Alana Singleton is one of the top track athletes in Hillsborough, a state champion and a top hammer thrower on the national scene.
By TERRY JONES
© St. Petersburg Times, published July 21, 2000
NORTHDALE -- Most track athletes spend a majority of their training time improving their speed. It is an essential element in the running and jumping events.
But for Alana Singleton, running is just another exercise to develop strength in her legs to help her throw things longer distances. Her events include the shot put, discus, javelin and hammer throw.
At the AAU state championships earlier in the summer, the Northdale teen won gold medals in the javelin with a throw of 74 feet, 1 inch and the discus with a throw of 108 feet, 4 inches. During the U.S. Track and Field Nationals meet early in July in Decatur, Ill., she placed fourth in the hammer throw with a distance of 75 feet, 6 inches.
The hammer throw is an event Singleton was exposed to only a month ago. Track was a new sport to her only three years ago.
After completing her freshman season on the Gaither High School swim team, Singleton was told she would have to go from morning sessions to afternoon sessions unless she was involved in a spring sport. Since she enjoyed finishing her classes early in the day, she decided to try track.
Soon track became her sport, and swimming fell by the wayside. As she enters her senior year this fall, she is one of the top field event track athletes in Hillsborough County, a two-event AAU state champion and a top hammer thrower on the national scene.
While on double sessions, Gaither upperclassmen attend morning classes and the freshmen and sophomores attend class in the afternoon.
Athletes are an exception. Younger students making athletic teams attend early classes to allow practice time in the afternoon.
"Track became a major starting point for the rest of my life," Singleton said. "Now it is a year-round part of my lifestyle. I hope to continue on at the college level."
During the summer, she trains and competes with the Seffner Track Club coached by Mike Zelazo. She also has private lessons in all throwing events from Chris Harmon, a coach from St. Petersburg.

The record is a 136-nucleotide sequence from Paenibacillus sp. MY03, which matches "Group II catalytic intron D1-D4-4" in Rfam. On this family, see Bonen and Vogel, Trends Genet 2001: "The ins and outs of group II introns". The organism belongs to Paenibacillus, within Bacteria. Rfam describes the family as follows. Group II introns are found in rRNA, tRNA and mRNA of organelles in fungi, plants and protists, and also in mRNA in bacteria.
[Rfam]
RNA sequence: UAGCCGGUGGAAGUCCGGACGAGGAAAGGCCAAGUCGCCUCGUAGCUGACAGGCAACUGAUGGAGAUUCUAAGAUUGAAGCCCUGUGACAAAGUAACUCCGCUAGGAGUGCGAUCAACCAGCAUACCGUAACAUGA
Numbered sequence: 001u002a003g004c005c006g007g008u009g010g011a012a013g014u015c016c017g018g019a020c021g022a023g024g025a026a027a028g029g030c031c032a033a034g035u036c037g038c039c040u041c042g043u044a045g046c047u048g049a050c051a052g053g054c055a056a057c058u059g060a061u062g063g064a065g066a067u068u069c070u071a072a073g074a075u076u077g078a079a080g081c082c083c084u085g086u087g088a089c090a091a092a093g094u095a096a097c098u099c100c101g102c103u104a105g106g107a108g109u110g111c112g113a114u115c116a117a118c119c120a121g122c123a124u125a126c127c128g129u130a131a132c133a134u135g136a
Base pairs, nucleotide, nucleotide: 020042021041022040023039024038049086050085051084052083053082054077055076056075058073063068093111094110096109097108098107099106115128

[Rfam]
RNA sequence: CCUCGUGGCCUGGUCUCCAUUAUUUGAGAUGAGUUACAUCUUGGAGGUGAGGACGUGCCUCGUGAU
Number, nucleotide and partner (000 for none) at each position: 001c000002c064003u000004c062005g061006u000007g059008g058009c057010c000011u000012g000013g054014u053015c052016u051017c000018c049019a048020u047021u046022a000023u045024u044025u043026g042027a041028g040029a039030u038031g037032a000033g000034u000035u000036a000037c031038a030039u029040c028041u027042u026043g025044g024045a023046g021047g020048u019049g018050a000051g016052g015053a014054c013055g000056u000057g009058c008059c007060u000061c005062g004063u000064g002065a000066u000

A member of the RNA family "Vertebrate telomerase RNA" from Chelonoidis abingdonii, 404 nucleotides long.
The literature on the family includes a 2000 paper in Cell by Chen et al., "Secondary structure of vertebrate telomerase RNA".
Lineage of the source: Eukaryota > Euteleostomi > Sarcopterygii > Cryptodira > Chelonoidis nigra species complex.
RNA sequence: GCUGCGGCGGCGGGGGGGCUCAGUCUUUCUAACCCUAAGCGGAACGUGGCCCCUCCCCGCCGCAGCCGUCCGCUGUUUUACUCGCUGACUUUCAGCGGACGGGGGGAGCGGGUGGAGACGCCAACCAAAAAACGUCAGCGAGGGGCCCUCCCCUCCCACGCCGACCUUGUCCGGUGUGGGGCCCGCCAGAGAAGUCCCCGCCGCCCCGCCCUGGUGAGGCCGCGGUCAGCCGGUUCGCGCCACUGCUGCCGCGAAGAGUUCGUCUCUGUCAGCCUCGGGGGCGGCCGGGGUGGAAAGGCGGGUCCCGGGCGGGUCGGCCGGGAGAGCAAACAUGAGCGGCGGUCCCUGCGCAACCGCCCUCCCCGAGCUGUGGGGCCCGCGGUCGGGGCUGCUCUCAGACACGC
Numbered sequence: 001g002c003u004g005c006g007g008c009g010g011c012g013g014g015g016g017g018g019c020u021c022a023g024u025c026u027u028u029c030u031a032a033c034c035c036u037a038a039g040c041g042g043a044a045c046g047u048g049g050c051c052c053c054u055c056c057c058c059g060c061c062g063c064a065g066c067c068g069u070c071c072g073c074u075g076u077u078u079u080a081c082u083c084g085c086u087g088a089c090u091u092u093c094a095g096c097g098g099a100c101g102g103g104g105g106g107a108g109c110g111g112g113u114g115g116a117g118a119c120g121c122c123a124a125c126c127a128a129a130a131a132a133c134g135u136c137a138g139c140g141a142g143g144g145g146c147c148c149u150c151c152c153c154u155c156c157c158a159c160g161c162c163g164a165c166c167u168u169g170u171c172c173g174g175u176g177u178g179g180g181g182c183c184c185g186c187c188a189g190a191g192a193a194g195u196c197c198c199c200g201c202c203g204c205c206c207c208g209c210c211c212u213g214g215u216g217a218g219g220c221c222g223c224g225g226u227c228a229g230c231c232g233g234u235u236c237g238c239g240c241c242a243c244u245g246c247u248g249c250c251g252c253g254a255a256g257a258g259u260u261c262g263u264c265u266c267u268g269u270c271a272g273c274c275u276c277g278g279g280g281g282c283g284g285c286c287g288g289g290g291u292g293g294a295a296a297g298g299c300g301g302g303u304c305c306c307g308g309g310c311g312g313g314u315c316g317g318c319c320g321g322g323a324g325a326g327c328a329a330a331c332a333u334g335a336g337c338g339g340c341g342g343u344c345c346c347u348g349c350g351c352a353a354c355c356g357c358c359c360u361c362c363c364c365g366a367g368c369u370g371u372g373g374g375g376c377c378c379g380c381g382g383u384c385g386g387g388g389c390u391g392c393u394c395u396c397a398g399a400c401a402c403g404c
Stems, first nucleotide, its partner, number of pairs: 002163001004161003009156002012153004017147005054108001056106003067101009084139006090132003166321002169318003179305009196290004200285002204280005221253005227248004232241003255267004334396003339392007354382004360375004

"Alana travels quite a ways to train with our club, and she is one of the hardest workers we have," Zelazo said. "Because of her rigid work ethic and the results she gets, she is a great role model for the younger kids in the club. She throws six and seven days a week and keeps getting better. We are glad to have her with us."
Each of her throwing events requires different skills. The shot put is her least favorite, and the discus is where she gets her best results.
Her goal for her final season at Gaither is to break the school record of 142 feet in the discus throw. Neither the javelin nor the hammer throw are high school events in Florida, but both are college events.
So far her best discus throw is 125 feet.
In competition, her best javelin throw is 78 feet, but she has thrown in the high 90s in practice. She will need to get above 120 feet to be competitive at the college level.
"Colleges need throwers in all four events, and because she can compete in them she will be attractive to many scouts," Zelazo said. "Some have already talked to me expressing interest in her. If she continues to work hard and improve, she should be able to get some solid offers. I feel she can place in the top eight this year in the AAU Junior Nationals in the shot and discus."
She realizes athletics alone are not the key to her future. So she takes honors classes to better prepare herself for the future.
"Competition in college is mental as well as physical, and I plan to be ready for both," she said. "Actually, the harder I train in track the better I do academically. The drive to win I have developed in track flows over into my studies. I drive harder to win in the books, too."